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Fantasy Foliage | by Ross Ashton
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Fantasy Foliage

Projection Studio Enchants Wolverhampton

Projection and digital art specialist Ross Ashton of London based The Projection Studio created two spectacular projection works in Wolverhampton, west Midlands UK for the inaugural Wolverhampton Enchanted City event, which attracted up to 8000 people each evening into the city centre

Ashton was commissioned to produce the works by Wolverhampton City Council following his work at the first ever Enchanted City ‘pilot’ event at Horncastle, Lincolnshire earlier in the year. Ashton is developing this unique event concept together with Brighton based Robin Morley of Magnetic Events, who also produced this show.

The giant 15 metre tall images were beamed onto two well-known local landmarks – the 1920s style Barclays Bank building in St Peter’s square, and the Wulfrana Street entrance to the University of Wolverhampton around 100 metres away.

The Oldest Place

This was the title of the Barclays Bank projections in St Peter’s Square, and based on the story of the monastery originally consecrated in 994 on land granted by Lady Wulfrun, which then became St Peter’s Church.

Ashton once again collaborated with sound artist Karen Monid who created a dynamic bespoke soundtrack based on Anglo Saxon poetry about the Garden of Eden which was read by specialist in Old English language that she sourced and recorded.

The images were all inspired by medieval manuscripts together with patterns based on the shape and geometry of the building.

The images were produced using a single Christie Roadster S+20K projector located on top of a specially built tower close to the building, fitted with a 1.2 – 1 short-throw lens.

Content for the three minute loop was played back from a MacBook Pro running Millumin software, which is perfect for single projector shows like this.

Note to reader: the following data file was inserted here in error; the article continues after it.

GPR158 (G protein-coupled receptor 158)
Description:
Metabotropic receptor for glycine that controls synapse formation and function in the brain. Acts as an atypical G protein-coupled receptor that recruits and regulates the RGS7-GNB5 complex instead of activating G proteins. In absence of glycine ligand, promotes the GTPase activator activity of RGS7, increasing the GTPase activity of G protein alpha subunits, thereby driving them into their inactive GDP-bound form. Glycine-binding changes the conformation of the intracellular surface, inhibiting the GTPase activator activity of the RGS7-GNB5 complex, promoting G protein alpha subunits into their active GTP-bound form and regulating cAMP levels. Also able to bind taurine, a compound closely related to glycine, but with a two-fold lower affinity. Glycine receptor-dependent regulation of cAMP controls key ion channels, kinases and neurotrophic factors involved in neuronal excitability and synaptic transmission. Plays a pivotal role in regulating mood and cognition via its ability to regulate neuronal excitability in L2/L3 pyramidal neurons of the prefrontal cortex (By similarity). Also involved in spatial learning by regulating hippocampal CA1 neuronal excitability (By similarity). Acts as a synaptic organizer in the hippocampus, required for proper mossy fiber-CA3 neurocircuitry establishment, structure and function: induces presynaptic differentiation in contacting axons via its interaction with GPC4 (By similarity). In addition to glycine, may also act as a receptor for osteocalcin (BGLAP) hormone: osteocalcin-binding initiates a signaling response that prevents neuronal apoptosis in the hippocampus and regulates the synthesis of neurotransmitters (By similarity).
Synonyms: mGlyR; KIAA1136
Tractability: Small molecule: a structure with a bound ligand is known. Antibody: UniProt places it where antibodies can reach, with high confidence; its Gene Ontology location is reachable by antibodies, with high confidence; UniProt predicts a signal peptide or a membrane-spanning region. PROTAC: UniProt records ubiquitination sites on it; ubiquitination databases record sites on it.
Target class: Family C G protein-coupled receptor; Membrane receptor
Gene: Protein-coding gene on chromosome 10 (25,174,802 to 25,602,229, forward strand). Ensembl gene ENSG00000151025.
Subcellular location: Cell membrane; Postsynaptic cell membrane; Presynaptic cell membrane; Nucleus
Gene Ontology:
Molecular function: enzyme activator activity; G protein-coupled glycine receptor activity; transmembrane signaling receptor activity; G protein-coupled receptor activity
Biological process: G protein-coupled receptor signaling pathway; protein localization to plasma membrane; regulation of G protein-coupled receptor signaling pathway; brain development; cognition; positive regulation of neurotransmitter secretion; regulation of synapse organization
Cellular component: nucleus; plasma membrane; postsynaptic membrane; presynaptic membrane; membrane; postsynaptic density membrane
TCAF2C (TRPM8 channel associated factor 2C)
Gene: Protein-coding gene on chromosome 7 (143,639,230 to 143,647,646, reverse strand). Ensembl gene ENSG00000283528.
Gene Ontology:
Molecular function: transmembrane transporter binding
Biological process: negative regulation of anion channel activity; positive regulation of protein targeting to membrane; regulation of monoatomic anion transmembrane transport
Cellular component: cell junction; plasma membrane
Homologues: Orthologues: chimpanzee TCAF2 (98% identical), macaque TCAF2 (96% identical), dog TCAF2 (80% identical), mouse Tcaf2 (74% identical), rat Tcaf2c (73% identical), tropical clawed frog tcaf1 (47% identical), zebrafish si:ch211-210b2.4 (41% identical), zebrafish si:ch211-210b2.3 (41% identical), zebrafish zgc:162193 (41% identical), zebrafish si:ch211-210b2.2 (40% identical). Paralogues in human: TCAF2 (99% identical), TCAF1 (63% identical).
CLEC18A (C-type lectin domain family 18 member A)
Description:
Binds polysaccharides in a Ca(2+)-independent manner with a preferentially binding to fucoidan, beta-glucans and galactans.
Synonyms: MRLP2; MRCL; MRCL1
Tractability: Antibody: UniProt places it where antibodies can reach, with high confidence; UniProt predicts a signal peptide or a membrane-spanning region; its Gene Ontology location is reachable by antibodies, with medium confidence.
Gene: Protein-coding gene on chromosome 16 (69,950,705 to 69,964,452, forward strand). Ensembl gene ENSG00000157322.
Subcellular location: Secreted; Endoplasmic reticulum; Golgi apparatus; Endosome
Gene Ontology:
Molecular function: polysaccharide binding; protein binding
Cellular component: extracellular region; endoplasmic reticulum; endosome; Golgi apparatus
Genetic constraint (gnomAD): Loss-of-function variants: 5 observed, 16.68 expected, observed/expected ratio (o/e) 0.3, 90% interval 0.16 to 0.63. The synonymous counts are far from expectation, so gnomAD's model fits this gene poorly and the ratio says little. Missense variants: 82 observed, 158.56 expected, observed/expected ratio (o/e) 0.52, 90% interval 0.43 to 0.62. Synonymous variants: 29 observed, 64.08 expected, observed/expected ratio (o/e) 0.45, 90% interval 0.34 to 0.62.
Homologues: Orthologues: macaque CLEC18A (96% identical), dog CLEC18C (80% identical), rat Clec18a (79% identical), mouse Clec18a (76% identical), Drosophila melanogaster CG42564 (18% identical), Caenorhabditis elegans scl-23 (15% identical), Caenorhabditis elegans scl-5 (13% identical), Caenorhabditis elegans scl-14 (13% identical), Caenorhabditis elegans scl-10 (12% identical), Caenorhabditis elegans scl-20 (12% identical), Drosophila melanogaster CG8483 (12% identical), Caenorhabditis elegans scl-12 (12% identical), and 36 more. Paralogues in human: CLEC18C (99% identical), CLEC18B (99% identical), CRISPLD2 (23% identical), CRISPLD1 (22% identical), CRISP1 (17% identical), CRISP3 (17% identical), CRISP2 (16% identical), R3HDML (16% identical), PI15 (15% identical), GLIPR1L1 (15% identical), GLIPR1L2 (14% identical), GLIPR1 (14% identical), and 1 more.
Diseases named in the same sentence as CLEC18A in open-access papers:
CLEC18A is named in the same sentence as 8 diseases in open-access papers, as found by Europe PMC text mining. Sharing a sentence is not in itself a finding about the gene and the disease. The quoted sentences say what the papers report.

The show at the University entrance – projected onto the imposing 1930s building - was designed to be a complete contrast to the pastoral and reflective tone of St Peter’s Square.

Generator was hi-energy all-action animation based on the flow of ideas, knowledge and energy associated with learning.

Set to a pumping dance track, which turned the atmosphere of the space almost into a joyous public rave, the building/s frontage was transformed into a fantasy-style generator with frantically turning cogs emitting oozing steam and flying sparks, together with random objects flying across the surface representing some of the disciplines taught there.

These included cameras (film), keyboards (music) and even a flying cow (agricultural sciences) all with a colourful spacey background of flying stars and galaxies.

“The idea was to make ‘Generator’ fun and amusing while ‘The Oldest Place’ was thoughtful and tranquil, both of them at the polar opposite end of the ‘spiritual spectrum’, and by their juxtaposition, asking people to explore the natural synergies between these two important locations in their city.” explains Ashton, adding “Effectively it highlights these integral elements of the metropolitan area and presents them in a completely different light”.

An almost identical projection set up was utilised for Generator, except the Christie Roadster was fitted with a .7 lens. This show also ran in three minute loops.

The public reaction was overwhelmingly positive : “I have just experienced one of the most wonderful evenings … Just brilliant” wrote one delighted visitor, while another who was also prompted to visit the art gallery for the first time after many years of living in Wolverhampton enthused, “The St Peter’s Gardens illuminations were amazing” … the thank-you’s and appreciation flooded the City Council’s Email and social media channels for many days afterwards.

Ian Bustin of Wolverhampton City Council said, “We set out to do something different combining fantastic technology and creativity with community performances representing a true festival atmosphere. The projection images and tone completely changed the perception and atmosphere of the city. Children, families and young people reclaimed the city centre as a place to socialise and the festival reawakened a real sense of local pride and ambition.”


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Taken on October 26, 2013